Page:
Hello. As you may or may not be aware, I am an independent author who just published her first book with Amazon.  I am enrolled in the KDP Select program which means I get 7 days every 90 day period to discount my book and still get the same royalty rate of 70%.  I am a good researcher by nature, so I browsed countless message boards and forums to make sure I maximized this deal as much as possible.  Here are my results for any authors who have done this in the past and want to compare stories, or for any new author about to embark on this adventure.

2 Weeks before the deal:  I googled around to find the best bargain ebook sites to promote the deal and sent them emails. These are all places that are FREE to promote your book.  I also booked a deal on Fiverr. …

View original post 1,173 more words

High Sea

Many thanks to Limelight Literature blog for promoting ‘High Sea’:

Limelight Literature

Free book time. For a limited time only you can download High Sea by Catherine E Chapman for free from Smashwords.

Samantha, a seamstress, stows away on a ship bound for Australia, disguised as a boy. Discovered by the ship’s doctor, John Seacombe, she becomes his assistant. However, she rapidly finds that her growing feelings for Doctor John mean that her disguise is a hindrance, rather than a help. And when the feisty Estelle McEwan enters the scene, things become even more complicated for Sam.

Download for Free Now

View original post

Anne Brontë: Giving the Forgotten Sister and Badass Feminist Author Her Due

Happy birthday Anne Bronte! Here’s an interesting article about her. Personally, I have to admit that ‘The Tenant of Wildfell Hall’ is a novel I found very hard-going, to the point that I gave up on reading it. However, ‘Agnes Grey’ is a little gem of a Nineteenth Century novel and, if you haven’t already read it, I would heartily recommend it!

Flavorwire

Anne Brontë, born on January 17, 1820, is often the butt of Brontë jokes. She’s known as the forgotten Brontë sister, or the one with less talent compared to preternatural geniuses Charlotte and Emily. But this is a simplistic reading of her life. Anne lacked her sisters’ wild romanticism and affinity for dark heroes, but she had a strength and gift all her own, and leaves a strong feminist literary legacy.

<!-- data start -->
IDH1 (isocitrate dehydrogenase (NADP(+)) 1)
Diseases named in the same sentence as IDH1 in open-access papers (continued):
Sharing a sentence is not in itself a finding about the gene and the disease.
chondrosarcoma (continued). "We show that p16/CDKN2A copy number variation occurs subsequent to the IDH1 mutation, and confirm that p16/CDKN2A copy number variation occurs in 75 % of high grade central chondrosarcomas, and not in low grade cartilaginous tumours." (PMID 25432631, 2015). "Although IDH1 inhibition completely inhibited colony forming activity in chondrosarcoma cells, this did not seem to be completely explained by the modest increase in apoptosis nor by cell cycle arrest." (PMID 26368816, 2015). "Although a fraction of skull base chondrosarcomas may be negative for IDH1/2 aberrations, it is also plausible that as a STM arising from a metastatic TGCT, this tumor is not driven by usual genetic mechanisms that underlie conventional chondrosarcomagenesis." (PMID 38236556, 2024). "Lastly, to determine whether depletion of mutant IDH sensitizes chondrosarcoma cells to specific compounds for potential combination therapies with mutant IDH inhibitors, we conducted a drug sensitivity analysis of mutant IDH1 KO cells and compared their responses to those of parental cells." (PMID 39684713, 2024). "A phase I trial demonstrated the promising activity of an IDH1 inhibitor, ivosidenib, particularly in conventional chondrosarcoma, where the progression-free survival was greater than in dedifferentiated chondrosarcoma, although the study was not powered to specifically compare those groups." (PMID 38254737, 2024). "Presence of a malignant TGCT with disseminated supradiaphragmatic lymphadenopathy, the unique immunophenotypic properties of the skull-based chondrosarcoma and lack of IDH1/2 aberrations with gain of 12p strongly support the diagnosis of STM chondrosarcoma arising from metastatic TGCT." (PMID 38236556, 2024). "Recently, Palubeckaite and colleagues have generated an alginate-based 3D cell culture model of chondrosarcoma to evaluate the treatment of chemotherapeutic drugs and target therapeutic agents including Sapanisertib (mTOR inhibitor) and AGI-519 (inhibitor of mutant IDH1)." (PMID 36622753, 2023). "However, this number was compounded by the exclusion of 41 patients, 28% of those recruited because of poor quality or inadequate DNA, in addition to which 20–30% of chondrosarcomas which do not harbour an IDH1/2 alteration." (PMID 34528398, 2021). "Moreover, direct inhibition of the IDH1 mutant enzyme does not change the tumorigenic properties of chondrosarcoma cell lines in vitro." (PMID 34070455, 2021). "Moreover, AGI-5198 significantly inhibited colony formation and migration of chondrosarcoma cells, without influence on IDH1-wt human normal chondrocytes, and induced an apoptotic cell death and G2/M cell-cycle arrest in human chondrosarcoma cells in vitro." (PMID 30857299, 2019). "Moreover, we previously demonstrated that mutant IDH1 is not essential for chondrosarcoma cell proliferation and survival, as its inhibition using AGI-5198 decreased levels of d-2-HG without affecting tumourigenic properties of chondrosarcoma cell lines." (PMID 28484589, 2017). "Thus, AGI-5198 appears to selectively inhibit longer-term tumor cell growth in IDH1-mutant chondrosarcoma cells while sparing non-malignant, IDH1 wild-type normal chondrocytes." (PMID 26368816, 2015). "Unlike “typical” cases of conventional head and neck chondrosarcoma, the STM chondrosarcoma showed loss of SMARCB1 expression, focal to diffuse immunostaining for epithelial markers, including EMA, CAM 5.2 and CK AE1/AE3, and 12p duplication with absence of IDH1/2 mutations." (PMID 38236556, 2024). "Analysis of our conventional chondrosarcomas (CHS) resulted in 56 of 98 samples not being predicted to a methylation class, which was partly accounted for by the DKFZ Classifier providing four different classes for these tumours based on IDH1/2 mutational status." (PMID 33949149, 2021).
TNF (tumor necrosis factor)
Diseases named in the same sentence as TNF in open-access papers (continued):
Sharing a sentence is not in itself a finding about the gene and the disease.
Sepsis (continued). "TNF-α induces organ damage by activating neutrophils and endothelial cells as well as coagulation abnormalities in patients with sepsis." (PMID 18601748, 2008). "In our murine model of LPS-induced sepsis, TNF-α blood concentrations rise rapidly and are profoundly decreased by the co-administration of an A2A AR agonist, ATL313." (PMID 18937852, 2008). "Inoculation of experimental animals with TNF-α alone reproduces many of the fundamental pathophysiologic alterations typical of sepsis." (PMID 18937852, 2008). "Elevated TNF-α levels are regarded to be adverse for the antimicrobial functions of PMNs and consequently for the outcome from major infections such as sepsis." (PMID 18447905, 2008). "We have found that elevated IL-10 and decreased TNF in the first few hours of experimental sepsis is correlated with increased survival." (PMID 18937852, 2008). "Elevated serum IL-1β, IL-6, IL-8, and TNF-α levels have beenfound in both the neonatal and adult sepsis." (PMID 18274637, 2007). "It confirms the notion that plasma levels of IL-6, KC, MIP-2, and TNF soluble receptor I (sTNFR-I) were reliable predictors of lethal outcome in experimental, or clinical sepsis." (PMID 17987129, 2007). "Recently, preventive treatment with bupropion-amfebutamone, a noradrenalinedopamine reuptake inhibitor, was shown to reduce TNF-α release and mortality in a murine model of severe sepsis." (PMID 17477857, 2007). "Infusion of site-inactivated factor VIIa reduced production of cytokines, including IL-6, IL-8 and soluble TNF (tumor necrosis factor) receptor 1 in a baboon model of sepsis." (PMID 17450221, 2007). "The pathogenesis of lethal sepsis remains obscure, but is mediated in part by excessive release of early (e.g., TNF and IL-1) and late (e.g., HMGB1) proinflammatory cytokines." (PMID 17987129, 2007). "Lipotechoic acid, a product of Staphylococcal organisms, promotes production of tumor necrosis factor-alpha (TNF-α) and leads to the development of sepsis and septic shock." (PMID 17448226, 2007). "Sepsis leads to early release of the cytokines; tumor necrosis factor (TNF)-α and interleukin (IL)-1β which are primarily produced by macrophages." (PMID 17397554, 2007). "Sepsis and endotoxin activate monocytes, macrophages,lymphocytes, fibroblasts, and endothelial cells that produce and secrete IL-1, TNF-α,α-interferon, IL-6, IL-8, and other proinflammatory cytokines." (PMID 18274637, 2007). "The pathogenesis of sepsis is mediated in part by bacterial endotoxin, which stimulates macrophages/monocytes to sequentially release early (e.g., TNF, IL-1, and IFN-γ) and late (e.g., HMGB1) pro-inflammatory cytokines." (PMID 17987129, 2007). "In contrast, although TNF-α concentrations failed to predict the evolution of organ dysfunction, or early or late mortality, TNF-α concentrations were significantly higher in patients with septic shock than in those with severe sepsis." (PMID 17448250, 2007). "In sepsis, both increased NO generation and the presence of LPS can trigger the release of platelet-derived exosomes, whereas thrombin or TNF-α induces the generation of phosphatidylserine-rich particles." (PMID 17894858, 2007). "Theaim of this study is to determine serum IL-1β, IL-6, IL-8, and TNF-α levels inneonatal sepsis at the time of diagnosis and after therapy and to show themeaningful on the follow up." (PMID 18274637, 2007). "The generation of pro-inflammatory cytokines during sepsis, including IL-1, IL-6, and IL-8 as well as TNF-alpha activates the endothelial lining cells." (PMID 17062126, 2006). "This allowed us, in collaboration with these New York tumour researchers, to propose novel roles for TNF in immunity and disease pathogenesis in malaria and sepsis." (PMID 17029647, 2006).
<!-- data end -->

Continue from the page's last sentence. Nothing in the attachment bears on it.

View original post 625 more words

Tips for Writing a Synopsis

Good advice on writing synopses from UK literary agent, Eve White:

The Eve White Blog.

The synopsis is often the part of a submission authors are most apprehensive about. It is difficult to determine how to reduce your entire manuscript into just one page and how much of the plot to reveal. We hope that our comprehensive guide on how to write an effective synopsis will shed some light.

The aim of the synopsis is to guide us through the plot, so tell us exactly how your character gets from the beginning to the end, omitting anything that is not critical to the novel.

Don’t get caught up in extraneous detail – save it for your manuscript where you will be able to develop your ideas fully rather than underselling them in a few brief words in the synopsis.

Remember that this is a synopsis and not a blurb. We need to know what happens in the end, so that we can assess…

View original post 168 more words